Chromatin remodeling resets the immune system to protect against autoimmune diabetes in mice.
PublisherNature Publishing Group
MetadataShow full item record
Epigenetic alteration of the genome has been shown to provide palliative effects in mouse models of certain human autoimmune diseases. We have investigated whether chromatin remodeling could provide protection against autoimmune diabetes in NOD mice. Treatment of female mice during the transition from prediabetic to diabetic stage (18-24 weeks of age) with the well-characterized histone deacetylase inhibitor, Trichostatin A effectively reduced the incidence of diabetes. However, similar treatment of overtly diabetic mice during the same time period failed to reverse the disease. Protection against diabetes was accompanied by histone hyperacetylation in pancreas and spleen, enhanced frequency of CD4+ CD62L+ cells in the spleen, reduction in cellular infiltration of islets, restoration of normoglycemia and glucose-induced insulin release by beta cells. Activation of splenic T lymphocytes derived from protected mice in vitro with pharmacological agents that bypass the antigen receptor or immobilized anti-CD3 antibody resulted in enhanced expression of Ifng mRNA and protein without altering the expression of Il4, Il17, Il18, Inos, and Tnfa genes nor the secretion of IL-2, IL-4, IL-17, and TNF-α proteins. Consistently, expression of the transcription factor involved in Ifng transcription, Tbet/Tbx21 but not Gata3 and Rorgt, respectively required for the transcription of Il4 and Il17, was upregulated in activated splenocytes of protected mice. These results indicate that chromatin remodeling can lead to amelioration of diabetes by employing multiple mechanisms including differential gene transcription. Thus, epigenetic modulation could be a novel therapeutic approach to block the transition from benign to frank diabetes.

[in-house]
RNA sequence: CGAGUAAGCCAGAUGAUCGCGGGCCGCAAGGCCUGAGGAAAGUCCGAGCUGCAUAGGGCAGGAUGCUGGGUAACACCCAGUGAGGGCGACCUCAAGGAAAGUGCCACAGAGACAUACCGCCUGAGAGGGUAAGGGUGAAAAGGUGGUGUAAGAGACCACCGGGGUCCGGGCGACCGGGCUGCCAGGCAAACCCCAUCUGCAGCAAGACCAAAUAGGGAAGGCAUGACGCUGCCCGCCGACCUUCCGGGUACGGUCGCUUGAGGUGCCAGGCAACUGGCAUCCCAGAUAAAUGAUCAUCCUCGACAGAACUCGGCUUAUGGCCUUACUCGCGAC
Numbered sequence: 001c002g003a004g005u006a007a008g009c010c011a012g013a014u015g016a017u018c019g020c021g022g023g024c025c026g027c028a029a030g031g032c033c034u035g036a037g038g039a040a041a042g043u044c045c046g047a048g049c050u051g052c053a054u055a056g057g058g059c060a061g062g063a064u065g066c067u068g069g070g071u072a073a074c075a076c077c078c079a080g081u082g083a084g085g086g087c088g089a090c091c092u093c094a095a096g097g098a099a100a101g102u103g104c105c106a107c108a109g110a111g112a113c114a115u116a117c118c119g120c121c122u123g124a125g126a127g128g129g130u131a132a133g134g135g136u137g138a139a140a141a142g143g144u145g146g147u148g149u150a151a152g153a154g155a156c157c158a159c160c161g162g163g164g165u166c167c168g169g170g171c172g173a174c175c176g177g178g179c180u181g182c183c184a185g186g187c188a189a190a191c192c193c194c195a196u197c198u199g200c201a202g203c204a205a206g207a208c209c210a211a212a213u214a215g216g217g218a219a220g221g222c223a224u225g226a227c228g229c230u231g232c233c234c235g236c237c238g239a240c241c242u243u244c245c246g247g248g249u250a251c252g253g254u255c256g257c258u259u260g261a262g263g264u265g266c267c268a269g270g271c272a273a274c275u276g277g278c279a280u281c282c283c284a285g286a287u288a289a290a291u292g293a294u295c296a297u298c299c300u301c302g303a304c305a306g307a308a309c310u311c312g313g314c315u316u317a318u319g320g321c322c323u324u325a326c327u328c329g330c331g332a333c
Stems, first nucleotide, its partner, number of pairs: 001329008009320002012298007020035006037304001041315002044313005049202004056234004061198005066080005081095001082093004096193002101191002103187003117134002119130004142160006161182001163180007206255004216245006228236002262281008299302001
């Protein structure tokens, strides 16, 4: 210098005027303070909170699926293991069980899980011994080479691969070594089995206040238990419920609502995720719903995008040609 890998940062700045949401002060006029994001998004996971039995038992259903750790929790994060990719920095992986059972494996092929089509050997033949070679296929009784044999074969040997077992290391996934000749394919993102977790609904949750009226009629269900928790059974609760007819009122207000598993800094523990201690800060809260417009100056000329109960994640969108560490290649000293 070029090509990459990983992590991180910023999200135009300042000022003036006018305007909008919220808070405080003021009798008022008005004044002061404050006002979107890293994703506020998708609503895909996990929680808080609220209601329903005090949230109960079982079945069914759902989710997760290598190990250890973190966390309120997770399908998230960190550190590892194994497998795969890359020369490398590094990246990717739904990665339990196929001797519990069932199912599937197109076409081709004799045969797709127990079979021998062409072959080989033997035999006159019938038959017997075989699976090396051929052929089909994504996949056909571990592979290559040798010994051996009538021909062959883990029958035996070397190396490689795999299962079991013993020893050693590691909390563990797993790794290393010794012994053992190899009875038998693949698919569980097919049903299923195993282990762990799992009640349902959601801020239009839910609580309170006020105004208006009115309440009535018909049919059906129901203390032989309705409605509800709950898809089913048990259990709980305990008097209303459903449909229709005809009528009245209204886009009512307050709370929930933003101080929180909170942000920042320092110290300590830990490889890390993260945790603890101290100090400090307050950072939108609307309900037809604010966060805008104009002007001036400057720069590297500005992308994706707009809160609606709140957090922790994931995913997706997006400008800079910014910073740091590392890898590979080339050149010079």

Subjecttype 1 diabetes
T regulatory cells